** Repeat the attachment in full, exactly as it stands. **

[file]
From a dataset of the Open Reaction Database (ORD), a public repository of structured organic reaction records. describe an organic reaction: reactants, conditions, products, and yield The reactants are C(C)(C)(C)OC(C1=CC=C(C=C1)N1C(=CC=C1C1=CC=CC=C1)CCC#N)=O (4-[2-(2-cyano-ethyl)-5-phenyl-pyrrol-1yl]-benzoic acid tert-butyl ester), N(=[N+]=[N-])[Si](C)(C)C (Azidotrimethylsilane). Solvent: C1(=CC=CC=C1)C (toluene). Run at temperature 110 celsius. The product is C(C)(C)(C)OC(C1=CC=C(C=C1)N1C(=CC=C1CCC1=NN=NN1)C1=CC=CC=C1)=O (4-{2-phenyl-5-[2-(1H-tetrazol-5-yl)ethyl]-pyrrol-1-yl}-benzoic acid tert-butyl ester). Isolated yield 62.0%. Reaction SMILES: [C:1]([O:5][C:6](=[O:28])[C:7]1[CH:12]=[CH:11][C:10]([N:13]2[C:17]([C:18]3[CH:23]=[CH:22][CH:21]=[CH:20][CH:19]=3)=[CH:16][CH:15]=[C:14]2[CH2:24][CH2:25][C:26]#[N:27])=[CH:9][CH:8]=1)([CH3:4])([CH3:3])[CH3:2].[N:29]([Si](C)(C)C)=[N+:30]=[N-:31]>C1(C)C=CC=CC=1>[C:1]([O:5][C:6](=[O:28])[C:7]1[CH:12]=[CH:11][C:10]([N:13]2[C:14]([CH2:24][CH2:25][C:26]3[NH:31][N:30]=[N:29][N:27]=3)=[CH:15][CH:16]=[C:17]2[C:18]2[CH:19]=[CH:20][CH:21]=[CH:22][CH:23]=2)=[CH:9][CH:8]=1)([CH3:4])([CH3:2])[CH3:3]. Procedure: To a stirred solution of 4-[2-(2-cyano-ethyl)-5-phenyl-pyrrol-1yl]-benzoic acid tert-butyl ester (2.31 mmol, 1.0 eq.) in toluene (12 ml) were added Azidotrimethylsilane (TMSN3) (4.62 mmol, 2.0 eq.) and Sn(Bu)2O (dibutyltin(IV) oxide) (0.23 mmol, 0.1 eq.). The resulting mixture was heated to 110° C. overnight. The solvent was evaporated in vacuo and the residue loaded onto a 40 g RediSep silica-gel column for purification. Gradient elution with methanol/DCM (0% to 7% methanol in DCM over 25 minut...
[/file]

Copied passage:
From a dataset of the Open Reaction Database (ORD), a public repository of structured organic reaction records. describe an organic reaction: reactants, conditions, products, and yield The reactants are C(C)(C)(C)OC(C1=CC=C(C=C1)N1C(=CC=C1C1=CC=CC=C1)CCC#N)=O (4-[2-(2-cyano-ethyl)-5-phenyl-pyrrol-1yl]-benzoic acid tert-butyl ester), N(=[N+]=[N-])[Si](C)(C)C (Azidotrimethylsilane). Solvent: C1(=CC=CC=C1)C (toluene). Run at temperature 110 celsius. The product is C(C)(C)(C)OC(C1=CC=C(C=C1)N1C(=CC=C1CCC1=NN=NN1)C1=CC=CC=C1)=O (4-{2-phenyl-5-[2-(1H-tetrazol-5-yl)ethyl]-pyrrol-1-yl}-benzoic acid tert-butyl ester). Isolated yield 62.0%. Reaction SMILES: [C:1]([O:5][C:6](=[O:28])[C:7]1[CH:12]=[CH:11][C:10]([N:13]2[C:17]([C:18]3[CH:23]=[CH:22][CH:21]=[CH:20][CH:19]=3)=[CH:16][CH:15]=[C:14]2[CH2:24][CH2:25][C:26]#[N:27])=[CH:9][CH:8]=1)([CH3:4])([CH3:3])[CH3:2].[N:29]([Si](C)(C)C)=[N+:30]=[N-:31]>C1(C)C=CC=CC=1>[C:1]([O:5][C:6](=[O:28])[C:7]1[CH:12]=[CH:11][C:10]([N:13]2[C:14]([CH2:24][CH2:25][C:26]3[NH:31][N:30]=[N:29][N:27]=3)=[CH:15][CH:16]=[C:17]2[C:18]2[CH:19]=[CH:20][CH:21]=[CH:22][CH:23]=2)=[CH:9][CH:8]=1)([CH3:4])([CH3:2])[CH3:3]. Procedure: To a stirred solution of 4-[2-(2-cyano-ethyl)-5-phenyl-pyrrol-1yl]-benzoic acid tert-butyl ester (2.31 mmol, 1.0 eq.) in toluene (12 ml) were added Azidotrimethylsilane (TMSN3) (4.62 mmol, 2.0 eq.) and Sn(Bu)2O (dibutyltin(IV) oxide) (0.23 mmol, 0.1 eq.). The resulting mixture was heated to 110° C. overnight. The solvent was evaporated in vacuo and the residue loaded onto a 40 g RediSep silica-gel column for purification. Gradient elution with methanol/DCM (0% to 7% methanol in DCM over 25 minut...